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My How Things Have Changed: A Brief Contemplation of Joseph Smith's Perversion of Romans 4
04/15/2011 - James WhiteI've told the story a number of times. Young college kid...19 years old, poor as a church mouse, riding a Suzuki GS750L home from school. Newly married. Stops at the LDS bookstore because he's studying this strange religion so as to witness to Mormons. He's been seeing a source cited over and over again in the books he is reading. It is called The Journal of Discourses. So he asks the nice lady behind the counter if they have this resource. "Why yes," she kindly replies (her name is Mary), right up there on that shelf." She points behind him, and he looks. There on the top shelf is a 26 volume set of paperback books, with an index, in a cardboard slip cover. Cost? $69.00. That's $69 in 1982 dollars. That's more than 1/3 of his total take-home pay for the week. And he's been married only a few months. And he has to get this 26-volume set of books onto the back of a motorcycle using bungie cords. But, he bought them anyway, and over the next number of years, they were extremely helpful in doing research and study into the teachings of the LDS church.
Fast forward to today. Over the past six or seven years I have really moved away from the two major areas that began this ministry, specifically, interacting with the Church of Jesus Christ of Latter-day Saints, and the Watchtower Bible and Tract Society. We haven't simply abandoned those areas, but they are not in the forefront of my study and thought. So today as I was working on a response to this article on the web, I had to do some looking around, some checking of sources. I had noticed over the past few years a number of books coming out that contained information that we had only heard rumors of back in the 1980s. Books that would have been major resources in the work we were doing then. And I have been keeping my LDS Scriptures programs up to date on my Droid and on my iPad as well. But I started looking around and discovered that not only could I put that entire 26-volume set of books I once paid $69 for on my iPad in fully searchable form, but anyone can now access them on the web, here. All the old paper sources we used to lug around photocopies of (I dug out the HUGE three ring binder I used to carry around just to leaf through it today) are now available in portable, fully searchable versions. When I think of the bags I used to carry in Salt Lake a Mesa, filled with Teachings of the Prophet Joseph Smith and the like, well, now all I'd need would be my Droid or my iPod/iPad. Things change.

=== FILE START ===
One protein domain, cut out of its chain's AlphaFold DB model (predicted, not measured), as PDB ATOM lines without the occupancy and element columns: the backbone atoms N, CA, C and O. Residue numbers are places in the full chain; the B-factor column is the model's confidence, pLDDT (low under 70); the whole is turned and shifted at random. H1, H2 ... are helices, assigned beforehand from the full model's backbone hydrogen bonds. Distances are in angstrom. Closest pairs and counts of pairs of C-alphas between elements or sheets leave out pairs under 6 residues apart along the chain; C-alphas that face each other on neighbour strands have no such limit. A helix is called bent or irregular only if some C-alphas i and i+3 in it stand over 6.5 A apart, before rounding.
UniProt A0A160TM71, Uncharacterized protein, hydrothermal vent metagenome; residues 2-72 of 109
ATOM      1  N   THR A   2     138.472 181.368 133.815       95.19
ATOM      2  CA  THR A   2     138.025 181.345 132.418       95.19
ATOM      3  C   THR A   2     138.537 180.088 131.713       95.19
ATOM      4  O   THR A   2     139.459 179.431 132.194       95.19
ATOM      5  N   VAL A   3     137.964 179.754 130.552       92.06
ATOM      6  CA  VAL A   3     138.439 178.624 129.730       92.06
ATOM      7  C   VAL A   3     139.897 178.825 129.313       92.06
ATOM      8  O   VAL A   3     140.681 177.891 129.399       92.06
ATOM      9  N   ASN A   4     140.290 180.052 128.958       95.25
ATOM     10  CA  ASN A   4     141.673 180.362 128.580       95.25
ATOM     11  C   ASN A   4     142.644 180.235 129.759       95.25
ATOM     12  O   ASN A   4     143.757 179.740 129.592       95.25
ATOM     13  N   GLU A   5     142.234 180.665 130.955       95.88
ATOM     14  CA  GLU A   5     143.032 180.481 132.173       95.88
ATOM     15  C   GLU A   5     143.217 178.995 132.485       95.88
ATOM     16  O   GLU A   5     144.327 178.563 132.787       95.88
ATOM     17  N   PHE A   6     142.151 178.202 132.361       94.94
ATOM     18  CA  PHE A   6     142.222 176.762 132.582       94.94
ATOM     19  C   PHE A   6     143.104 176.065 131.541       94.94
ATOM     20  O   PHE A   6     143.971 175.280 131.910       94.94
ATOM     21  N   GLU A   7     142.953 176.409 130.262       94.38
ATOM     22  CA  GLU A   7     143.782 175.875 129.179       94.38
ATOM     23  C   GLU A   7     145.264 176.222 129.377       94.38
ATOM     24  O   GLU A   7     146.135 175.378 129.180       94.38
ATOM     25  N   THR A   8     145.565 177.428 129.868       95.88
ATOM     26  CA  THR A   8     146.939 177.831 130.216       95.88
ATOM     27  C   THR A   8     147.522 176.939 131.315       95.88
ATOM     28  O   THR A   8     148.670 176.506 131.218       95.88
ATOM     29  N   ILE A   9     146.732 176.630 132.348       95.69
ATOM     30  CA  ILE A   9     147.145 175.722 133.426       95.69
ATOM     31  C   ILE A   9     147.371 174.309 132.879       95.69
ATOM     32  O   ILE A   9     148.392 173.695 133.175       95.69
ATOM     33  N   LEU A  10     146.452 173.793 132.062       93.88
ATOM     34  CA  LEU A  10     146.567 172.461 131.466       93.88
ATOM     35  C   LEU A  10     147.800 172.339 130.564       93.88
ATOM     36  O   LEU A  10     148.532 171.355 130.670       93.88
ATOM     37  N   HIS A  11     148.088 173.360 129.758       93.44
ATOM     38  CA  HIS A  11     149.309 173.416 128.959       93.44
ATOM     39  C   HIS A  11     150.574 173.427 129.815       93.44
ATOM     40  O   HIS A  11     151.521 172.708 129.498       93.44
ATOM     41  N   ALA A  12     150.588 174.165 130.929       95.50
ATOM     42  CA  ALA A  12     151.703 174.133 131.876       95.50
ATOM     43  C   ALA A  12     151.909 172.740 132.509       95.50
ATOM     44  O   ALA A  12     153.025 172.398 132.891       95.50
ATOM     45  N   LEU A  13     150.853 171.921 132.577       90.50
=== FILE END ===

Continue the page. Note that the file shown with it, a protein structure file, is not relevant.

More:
Here is one interesting thing I noted after installing the free LDS Scriptures app from the Mormon Church. They include the JST, the Joseph Smith Translation. I feel like putting quotes around "Translation" because, obviously, it is anything but an actual translation. Smith could no more read Greek and Hebrew than he could read "Reformed Egyptian Hieroglyphics." A quick glance at the Book of Abraham proves that. But in any case, if you click on the JST in this app, and look at Romans 4, this is all you see. Now, being away from the specific area of Mormonism for a while may have given me a little perspective, as I've been dealing with Islam, textual issues relating to the Qur'an, as well as doing more apologetic work in textual criticism of the NT (debating men like John Dominic Crossan, Bart Ehrman, and Robert Price). And as I look at this screen shot from my iPad2, I am struck at the inanity of Smith's "inspired" changes to the text. These are not corruptions of the text to be imputed to scribal carelessness. How did the rest of the chapter escape unscathed? No, these are doctrinal changes flowing directly out of the furtive mind of Joseph Smith, who never understood grace. Look at the most notorious of his changes, where he inserts "not" into the text, so that God is no longer the one who justifies the ungodly, but the one who does not justify the ungodly! In one fell swoop Smith turns Paul's entire argument on its head, all because he did not understand it, and held to a basically Pelagian view of man's nature. That's what happens when someone claims to be a "prophet" who is, in fact, little more than a charlatan with a charismatic persona. This is also why Mormonism cannot produce a meaningful, thoroughly LDS, commentary on Scripture. Its beginning presuppositions are so far removed from the Bible that it just isn't possible to bridge the gap without thoroughly compromising one's commitment to Smith as a prophet. This is surely the challenge that lies before the pioneers of the New Mormonism today.
In any case, things sure have changed a lot since the "old days." If you are active in witnessing to Mormons, avail yourself of the resources now available, and may the Lord bring ever more out of darkness to the marvelous light of the gospel.